With all the fitness hype out there touting exercises for getting a firm and lifted butt and toned outer thighs, it can be challenging to sort fact from fiction. Good thing there are people who actually study this stuff.
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Electromyography is a mouthful, but it's also one of the best methods researchers have for examining how effectively muscles are activated by certain exercises. When you want to find the most effective exercises for strengthening and toning the glutes and outer thighs, activation is key.
The gluteal muscle group comprises three muscles -- the gluteus maximus, gluteus medius and gluteus minimus. The gluteus maximus is actually the largest muscle in the body. Together, these three muscles make up the butt and outer thighs. They are in charge of extending the leg from the hip, aiding in internal and external rotation of the leg, and abduction -- which is a fancy name for moving a limb (the leg, in this case) away from the midline of the body.
All anatomy aside, the glutes are a powerful force in the activities you like to do -- running, jumping, cycling, skiing and more. You need strength in your glutes to perform well. In addition, building strength in the glutes makes them bigger and perkier and tones your outer thighs.
For decades, the squat has been the gold standard of squat exercises. It still is. According to trainer and author Michael Matthews, squats are "the single most effective movement for building total lower body strength and muscularity." In a study commissioned by the American Council on Exercise, researchers used the squat as the benchmark by which they measured other glute exercises.
Learning to squat effectively and safely takes time and practice. It's important to master the basic technique before you start to squat deep or with a lot of weight. Here's what you should know:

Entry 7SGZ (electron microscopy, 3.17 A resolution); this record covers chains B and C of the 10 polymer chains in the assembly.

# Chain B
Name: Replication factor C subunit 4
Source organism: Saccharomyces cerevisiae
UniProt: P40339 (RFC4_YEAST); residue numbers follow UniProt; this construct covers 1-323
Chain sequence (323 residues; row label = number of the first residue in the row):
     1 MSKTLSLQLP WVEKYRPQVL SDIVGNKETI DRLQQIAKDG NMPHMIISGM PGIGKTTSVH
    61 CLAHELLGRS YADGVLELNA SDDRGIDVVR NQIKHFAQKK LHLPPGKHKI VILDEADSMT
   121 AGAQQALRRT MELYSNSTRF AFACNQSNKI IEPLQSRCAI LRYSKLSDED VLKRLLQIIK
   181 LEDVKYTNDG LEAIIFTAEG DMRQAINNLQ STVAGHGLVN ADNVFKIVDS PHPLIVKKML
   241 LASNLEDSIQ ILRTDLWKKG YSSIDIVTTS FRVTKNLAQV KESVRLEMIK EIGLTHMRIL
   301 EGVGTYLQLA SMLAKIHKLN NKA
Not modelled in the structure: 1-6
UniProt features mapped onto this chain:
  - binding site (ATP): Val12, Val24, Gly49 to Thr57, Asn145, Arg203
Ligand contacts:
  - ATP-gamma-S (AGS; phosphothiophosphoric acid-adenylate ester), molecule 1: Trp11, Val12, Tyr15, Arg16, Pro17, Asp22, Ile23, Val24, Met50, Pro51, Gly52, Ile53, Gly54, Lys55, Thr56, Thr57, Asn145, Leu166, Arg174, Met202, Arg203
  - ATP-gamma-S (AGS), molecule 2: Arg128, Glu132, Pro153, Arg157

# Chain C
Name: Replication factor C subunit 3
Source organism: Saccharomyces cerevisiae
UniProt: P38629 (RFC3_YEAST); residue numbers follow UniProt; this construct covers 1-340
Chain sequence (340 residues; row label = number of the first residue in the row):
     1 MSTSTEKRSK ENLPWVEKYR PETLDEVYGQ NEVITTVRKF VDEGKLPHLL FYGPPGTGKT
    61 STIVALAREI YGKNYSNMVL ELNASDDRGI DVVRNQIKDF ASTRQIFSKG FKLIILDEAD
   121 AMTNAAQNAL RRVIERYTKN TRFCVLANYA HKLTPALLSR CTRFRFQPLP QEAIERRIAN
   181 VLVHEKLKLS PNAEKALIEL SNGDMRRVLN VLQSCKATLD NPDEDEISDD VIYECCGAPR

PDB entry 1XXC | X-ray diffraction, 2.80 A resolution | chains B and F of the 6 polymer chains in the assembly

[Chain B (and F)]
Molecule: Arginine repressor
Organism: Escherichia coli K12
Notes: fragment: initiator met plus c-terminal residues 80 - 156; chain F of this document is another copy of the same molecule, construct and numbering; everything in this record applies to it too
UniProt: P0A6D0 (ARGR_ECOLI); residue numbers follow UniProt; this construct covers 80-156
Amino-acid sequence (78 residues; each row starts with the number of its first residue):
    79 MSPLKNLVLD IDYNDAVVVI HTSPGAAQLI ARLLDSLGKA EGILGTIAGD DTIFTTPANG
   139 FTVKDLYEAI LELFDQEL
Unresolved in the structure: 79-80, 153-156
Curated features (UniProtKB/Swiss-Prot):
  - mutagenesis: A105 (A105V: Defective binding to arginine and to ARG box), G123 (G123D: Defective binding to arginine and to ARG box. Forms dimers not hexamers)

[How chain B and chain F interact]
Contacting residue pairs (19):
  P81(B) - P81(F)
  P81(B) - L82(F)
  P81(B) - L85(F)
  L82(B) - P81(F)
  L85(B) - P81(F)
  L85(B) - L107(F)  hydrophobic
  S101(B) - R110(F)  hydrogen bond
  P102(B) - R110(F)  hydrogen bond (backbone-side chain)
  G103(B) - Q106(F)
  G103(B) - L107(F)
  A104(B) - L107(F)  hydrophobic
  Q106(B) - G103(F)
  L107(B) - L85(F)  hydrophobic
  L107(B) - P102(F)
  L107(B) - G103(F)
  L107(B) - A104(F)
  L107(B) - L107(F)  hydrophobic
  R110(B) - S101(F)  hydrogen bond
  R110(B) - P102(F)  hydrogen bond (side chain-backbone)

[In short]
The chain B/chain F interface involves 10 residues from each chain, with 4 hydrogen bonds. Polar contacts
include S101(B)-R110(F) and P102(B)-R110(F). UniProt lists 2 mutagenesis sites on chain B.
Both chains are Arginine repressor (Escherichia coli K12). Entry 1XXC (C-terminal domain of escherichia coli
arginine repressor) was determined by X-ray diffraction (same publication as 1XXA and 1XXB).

- Start with a stance about hip-distance apart. When you're more experienced, a wider stance will elicit more glute activation.
- Keep your torso erect and chest slightly puffed out. Pull your shoulders back and down.
- Contract your core muscles -- your abs, obliques and low back.
- Inhale as you bend at the knees and hips, pushing your hips back and down as if sitting back in a chair.
- Keep your knees tracking over your toes. Shift the weight back into your heels so your knees don't move in front of your toes. This will protect your knees.
- Lower the thighs down so they're parallel with the floor. Pause, then exhale as you push through your feet to rise back up to standing.
Once you've mastered the basic form, science says there a certain ways to tweak the squat to raise the level of glute activation.
According to one study, squatting below parallel increases glute activation. The deeper the squat, the more the glutes fired. However, deep squatting takes a lot of hip and knee mobility and hip flexor and hamstring flexibility. It's more suited to the intermediate or advanced exerciser.
According to another study, widening your foot stance while doing back squats brought about greater glute activation than narrower stances. According to Matthews, 125 to 150 percent of shoulder-width is most effective.
Read more: Butt Exercises With Fast Results
More from the ACE study
If you don't like squats, or you want some other good options to add to your butt and outer thigh workout, the ACE study found several other exercises to be just as effective as the squat for activating the glute muscles.
Quadruped Hip Extensions: Get on all fours and contract your core muscles with a neutral spine. Extend one leg out behind you and bend at the 90 to a 90-degree angle. Lift the leg until the sole if the foot faces the ceiling and the thigh is parallel with the floor. Lower the leg and repeat, then switch sides.
Step-ups: Place a weight bench, box or sturdy chair in front of you. Place one foot on the bench and transfer your weight into that foot as you step up. Stand up on the box, straightening your leg. Keep all your weight in the standing leg and keep the other leg passive. Step back down and repeat, then switch sides. Increase the challenge by holding dumbbells at your sides.
Lunges: Stand tall with your feet together. Take a big step forward with the right foot, keeping the torso erect. As you land, bend into the right knee, and drop your back knee toward the floor. Come down so each knee forms a 90-degree angle. Keep both feet flat on the floor and align your right knee directly over your right ankle. Push off the right foot to straighten the legs and come back to the starting position. Repeat, then switch sides. Hold a dumbbell in each hand to increase the difficulty.
Read more: 17 Exercises to Shape and Tone Your Booty